Skip to Content

Does a blender work just as well as a food processor?

Blenders and food processors are both popular kitchen appliances that perform similar functions. While they can be used for some of the same tasks like making smoothies, purees, and sauces, there are some key differences between the two.

Blending vs Processing

A blender operates with fast spinning blades that finely chop and liquefy ingredients. It is ideal for blending and mixing liquids, making smoothies, pureeing soups, and emulsifying dressings. The pitcher style blender has blades at the bottom that pull ingredients down towards them when blending.

A food processor uses rotating blades and disks to chop, slice, grate, and knead food. It excels at chopping vegetables, making bread dough, grating cheese, and shredding meats. The food is pushed down onto the blades with a plastic pusher, allowing for controlled processing.

Design and Capacity

Most standard blenders have a large pitcher-style container with a blade assembly at the bottom. The typical capacity is 48-64 ounces. Blenders are designed to blend large volumes of liquid with ingredients that can circulate throughout the pitcher.

Food processors typically have a work bowl that sits on top of a motorized base. Feed tubes allow ingredients to be gradually processed. Work bowls vary in capacity but commonly range from 10-14 cups. The bowls have a wider, shorter shape designed for efficient chopping and mixing.

Blending Power

Blenders will typically have a motor power between 300-1500 watts. More powerful motors are needed to blend thick mixtures and handle ice and frozen ingredients. Low powered blenders may struggle with thicker smoothies.

A standard food processor has a motor between 500-1000 watts. The motors are designed for efficient chopping, not high speed blending. More expensive models may have a power boost function for kneading dough.

Blades and Discs

Blenders use detachable blades that are either sealed into the pitcher base or mount on the bottom. Most blenders only include a standard 4 or 6-prong stainless steel blade.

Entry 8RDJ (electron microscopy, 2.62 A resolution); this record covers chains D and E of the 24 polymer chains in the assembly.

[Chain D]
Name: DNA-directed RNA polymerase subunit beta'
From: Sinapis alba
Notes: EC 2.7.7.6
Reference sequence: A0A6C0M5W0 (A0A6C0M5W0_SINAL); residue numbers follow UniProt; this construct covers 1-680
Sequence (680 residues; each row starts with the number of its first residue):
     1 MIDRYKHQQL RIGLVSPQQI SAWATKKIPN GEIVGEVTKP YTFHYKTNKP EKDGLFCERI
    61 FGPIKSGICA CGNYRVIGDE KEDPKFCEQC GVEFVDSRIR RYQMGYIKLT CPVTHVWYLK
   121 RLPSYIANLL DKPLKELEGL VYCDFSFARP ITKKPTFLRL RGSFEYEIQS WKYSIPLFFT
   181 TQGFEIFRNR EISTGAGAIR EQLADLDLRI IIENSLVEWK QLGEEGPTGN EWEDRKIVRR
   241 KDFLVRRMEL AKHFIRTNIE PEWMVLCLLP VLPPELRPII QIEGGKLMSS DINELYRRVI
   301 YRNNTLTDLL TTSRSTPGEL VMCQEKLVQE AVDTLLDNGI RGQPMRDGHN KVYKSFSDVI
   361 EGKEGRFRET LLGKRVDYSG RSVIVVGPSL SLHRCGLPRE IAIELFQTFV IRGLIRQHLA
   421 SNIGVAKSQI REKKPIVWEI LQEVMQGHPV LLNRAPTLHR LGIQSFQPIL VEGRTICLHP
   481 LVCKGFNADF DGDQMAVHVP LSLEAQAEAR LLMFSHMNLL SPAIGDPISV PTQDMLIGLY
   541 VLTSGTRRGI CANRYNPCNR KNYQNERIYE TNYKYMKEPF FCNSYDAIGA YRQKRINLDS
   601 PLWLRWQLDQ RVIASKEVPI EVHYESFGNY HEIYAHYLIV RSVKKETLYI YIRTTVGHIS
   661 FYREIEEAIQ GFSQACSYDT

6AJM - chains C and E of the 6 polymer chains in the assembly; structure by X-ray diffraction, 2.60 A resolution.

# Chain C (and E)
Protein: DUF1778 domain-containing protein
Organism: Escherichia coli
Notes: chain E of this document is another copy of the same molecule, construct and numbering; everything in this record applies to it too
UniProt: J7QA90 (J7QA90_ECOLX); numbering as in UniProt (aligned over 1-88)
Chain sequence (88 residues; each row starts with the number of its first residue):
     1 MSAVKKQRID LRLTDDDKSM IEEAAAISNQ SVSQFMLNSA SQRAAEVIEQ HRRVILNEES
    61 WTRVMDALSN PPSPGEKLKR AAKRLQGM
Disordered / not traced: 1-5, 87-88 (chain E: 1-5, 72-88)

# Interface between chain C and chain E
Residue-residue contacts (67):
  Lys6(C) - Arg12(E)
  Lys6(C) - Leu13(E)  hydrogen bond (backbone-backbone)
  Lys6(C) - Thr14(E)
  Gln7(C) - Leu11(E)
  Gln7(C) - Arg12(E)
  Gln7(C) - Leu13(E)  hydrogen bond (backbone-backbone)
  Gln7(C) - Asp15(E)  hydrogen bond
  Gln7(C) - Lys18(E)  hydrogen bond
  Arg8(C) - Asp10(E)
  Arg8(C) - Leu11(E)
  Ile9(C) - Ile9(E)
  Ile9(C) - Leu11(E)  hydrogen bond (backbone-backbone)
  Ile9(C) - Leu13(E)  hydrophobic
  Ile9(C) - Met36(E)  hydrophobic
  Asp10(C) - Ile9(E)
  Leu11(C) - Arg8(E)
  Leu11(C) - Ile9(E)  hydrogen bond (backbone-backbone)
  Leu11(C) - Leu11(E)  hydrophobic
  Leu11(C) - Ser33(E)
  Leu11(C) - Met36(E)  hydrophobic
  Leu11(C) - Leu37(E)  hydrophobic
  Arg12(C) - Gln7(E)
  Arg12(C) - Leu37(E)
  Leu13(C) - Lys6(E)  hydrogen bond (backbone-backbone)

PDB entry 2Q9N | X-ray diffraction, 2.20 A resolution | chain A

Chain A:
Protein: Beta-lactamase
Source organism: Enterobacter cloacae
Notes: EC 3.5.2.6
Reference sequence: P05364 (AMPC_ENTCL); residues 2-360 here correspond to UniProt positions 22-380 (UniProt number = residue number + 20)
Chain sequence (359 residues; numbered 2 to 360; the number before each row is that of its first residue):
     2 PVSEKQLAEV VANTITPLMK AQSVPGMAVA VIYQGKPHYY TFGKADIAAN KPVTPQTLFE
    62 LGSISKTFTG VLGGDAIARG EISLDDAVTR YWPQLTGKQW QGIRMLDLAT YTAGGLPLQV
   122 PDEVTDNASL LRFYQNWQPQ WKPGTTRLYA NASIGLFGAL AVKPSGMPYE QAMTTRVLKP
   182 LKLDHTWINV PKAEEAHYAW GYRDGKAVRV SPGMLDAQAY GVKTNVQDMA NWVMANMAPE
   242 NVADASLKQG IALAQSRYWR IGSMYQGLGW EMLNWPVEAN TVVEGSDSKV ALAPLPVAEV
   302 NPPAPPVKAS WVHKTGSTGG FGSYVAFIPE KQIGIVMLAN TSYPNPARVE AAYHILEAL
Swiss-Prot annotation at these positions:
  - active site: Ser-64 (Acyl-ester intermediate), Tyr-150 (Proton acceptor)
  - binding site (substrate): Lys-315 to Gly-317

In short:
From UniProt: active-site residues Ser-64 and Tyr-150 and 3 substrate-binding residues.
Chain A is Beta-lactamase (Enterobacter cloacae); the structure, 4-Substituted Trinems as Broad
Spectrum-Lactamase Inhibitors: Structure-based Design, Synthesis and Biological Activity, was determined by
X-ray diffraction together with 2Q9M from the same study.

Food processors come with interchangeable and reversible slicing/shredding discs and chopping blades. Common discs include steel chopping blades, dough blades, shredding, grating, and slicing discs. This allows more versatility.

Ease of Use

Basic blenders usually have low, high, and pulse settings. Some include preset programs for common drinks and smoothies that automate speeds. Blenders need liquid to circulate around the blades and can jam with thick mixtures.

Food processors have on/off buttons and pulse mechanisms. Their feed tube and pusher allow better control over processing. But the parts must be disassembled to add ingredients.

Safety Features

High performance blender containers are designed not to leak when operating. Some have interlocks that prevent them from turning on when not properly assembled.

Food processors often have a safety interlock mechanism that stops blades when the lid is not locked into place. The feed tube also prevents hands from coming into direct contact with blades.

Cleanup and Storage

Blender pitchers can usually be rinsed or placed in the dishwasher for cleaning. But blenders tend to be bulky and need cabinet storage space.

Food processors have more parts including blades and discs to disassemble and wash. The work bowls take up significant space and are often difficult to store.


There is a wide range of prices for both blenders and processors. A basic blender can cost between $25-$100. Higher performance blenders range from $150-$600+.

Food processors start around $40 for mini choppers and go up to $200-$400 for larger machines with more power. High end models with extra accessories can cost over $500.

Common Uses

Here are some of the uses where blenders excel over processors:

  • Smoothies
  • Milkshakes
  • Mixed drinks
  • Pureed soups
  • Salad dressings
  • Sauces
  • Baby food

Here are tasks better suited for a food processor:

  • Chopping vegetables
  • Kneading dough
  • Grating cheese
  • Slicing/shredding
  • Bread crumbs
  • Pastry dough
  • Pesto

Blenders vs. Food Processors

Function Blender Food Processor
Design Pitcher with blades at bottom Bowl with feed tube and blades
Capacity 48-64 oz pitchers 10-14 cup work bowls
Power 300-1500 watts 500-1000 watts
Blades Fixed stainless steel Interchangeable
Settings Variable speed + presets On/off pulse
Safety Leak-proof pitcher Safety interlock
Cleaning Pitcher is dishwasher-safe Parts require disassembly
Storage Canister or cabinet space Cabinet space for unit
Cost $25-$600+ $40-$500+


While both blenders and food processors are handy appliances, they each excel at different tasks. For blending liquids, purees, and smoothies, a good blender can’t be beat. But a food processor takes the lead for chopping, shredding, and mixing chunky ingredients.

The typical blender has fixed blades designed for rapid circulation while processors have interchangeable discs and blades. Blenders need strength for crushing ice while processors need a wide bowl for efficient chopping.

For maximum versatility, many home cooks have both. An affordable blender provides great smoothies while a mid-range processor handles meal prep chopping. With two compact appliances, you get the best of both worlds!